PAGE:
According to Cinescape Online, the Wall St. Journal is reporting that 20th Century Fox is suing Marvel over a planned Mutant X syndicated television series.  Fox reportedly feels that the series represents a breach of the agreement it reached with Marvel in 1993 for movie rights to the X-Men, which stated that Marvel would not do any similar live action projects that might infringe on the X-Men franchise.  Fox, which is currently preparing a sequel to the highly successful X-Men movie, is concerned that the syndicated Mutant X series will dilute and damage the X-Men movie franchise it is trying to build.  Although its name is the same as a short-lived X-Men comic title, Mutant X, the TV series does not involve any of the standard X-Men characters.  Instead the characters are an entirely new group of outlaw mutants resulting from genetic experiments in the 1960s.  Howard Chaykin (Amreican Flagg) is the chief writer on the Mutant X series, which is being produced by Avi Arad.


Marvel, which reports that it has already managed to syndicate the Mutant X show to 90% of the television markets in the U.S. (no mean feat for a new syndicated show these days), is countersuing Fox.  According to Fandom's Newsarama, Marvel was planning to produce a comic based on the new Mutant X television series.  For retailers, this situation is interesting since it goes to the heart of the problem of title proliferation.  Would the market be better off with just a big-budget X-Men movie every few years in addition to animated cartoons, comics and video games, or with a number of different examinations of the 'mutant' phenomenon including a live action television show, that would have its own comic book spinoff?   There can be 'too much' of a good thing.  The hard part is knowing where to draw the line.  It's not like comic properties have had many opportunities to be overexposed in recent years.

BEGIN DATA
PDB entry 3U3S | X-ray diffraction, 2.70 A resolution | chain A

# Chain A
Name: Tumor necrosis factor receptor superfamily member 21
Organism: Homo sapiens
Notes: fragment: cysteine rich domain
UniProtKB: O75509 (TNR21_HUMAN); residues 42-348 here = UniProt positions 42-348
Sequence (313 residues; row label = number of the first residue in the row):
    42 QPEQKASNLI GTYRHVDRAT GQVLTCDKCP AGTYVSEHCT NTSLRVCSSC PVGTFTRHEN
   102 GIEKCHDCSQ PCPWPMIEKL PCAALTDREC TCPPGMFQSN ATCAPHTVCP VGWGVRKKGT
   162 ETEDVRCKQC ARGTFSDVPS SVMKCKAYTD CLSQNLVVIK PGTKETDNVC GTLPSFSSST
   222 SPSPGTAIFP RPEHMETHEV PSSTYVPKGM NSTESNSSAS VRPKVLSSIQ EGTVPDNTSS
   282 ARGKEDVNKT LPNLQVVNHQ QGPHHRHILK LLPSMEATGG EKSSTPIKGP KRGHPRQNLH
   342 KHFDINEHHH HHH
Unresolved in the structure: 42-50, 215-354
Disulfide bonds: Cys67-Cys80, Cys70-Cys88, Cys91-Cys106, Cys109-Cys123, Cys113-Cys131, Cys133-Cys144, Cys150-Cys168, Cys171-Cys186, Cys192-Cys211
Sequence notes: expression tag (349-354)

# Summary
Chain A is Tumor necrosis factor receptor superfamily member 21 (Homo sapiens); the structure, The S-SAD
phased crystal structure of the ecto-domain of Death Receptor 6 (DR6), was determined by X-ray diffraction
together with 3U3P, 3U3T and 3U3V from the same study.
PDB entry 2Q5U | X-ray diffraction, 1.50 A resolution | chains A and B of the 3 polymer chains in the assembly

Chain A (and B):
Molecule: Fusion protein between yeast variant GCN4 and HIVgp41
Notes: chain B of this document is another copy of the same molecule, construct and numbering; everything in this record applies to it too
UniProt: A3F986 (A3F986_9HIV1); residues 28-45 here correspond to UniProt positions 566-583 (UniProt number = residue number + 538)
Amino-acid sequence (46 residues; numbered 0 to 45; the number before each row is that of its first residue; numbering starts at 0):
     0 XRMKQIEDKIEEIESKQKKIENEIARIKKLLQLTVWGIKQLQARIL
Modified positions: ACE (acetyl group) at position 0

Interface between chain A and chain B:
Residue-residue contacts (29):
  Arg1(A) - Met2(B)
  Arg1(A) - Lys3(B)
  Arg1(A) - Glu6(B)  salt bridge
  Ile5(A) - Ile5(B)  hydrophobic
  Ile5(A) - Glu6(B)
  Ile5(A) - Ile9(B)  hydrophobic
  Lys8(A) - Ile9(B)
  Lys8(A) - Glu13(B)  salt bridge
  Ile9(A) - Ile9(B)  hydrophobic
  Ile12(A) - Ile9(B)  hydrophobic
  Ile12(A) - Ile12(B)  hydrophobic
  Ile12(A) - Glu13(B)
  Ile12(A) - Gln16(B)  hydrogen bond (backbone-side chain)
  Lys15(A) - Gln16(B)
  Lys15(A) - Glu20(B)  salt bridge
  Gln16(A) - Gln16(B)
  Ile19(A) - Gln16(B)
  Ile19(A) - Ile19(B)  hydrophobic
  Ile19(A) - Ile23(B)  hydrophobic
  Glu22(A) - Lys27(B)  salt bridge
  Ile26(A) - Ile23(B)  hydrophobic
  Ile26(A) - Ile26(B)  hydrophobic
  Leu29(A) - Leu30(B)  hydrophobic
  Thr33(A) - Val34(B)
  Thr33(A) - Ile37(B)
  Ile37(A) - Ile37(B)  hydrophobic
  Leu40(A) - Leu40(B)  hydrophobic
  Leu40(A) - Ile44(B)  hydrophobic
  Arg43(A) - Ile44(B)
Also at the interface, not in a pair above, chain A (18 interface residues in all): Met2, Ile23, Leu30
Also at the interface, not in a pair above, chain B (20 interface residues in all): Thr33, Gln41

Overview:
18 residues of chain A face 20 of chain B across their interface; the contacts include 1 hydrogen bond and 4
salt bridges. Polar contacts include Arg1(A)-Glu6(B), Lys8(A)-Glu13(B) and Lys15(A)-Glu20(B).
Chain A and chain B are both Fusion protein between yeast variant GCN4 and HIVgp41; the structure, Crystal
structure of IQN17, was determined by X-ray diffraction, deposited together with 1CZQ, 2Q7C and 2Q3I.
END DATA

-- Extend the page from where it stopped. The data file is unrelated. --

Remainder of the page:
Since the Mutant X syndicated series was supposed to start filming early in June, Marvel needs a quick resolution of this matter in order to make the show available for syndication in the fall of this year. In the American legal system it is much easier to drag your feet than to expedite matters, so though Marvel may eventually prevail, don't expect to see a Mutant X television show anytime soon unless the parties can come to a quick out-of-court settlement.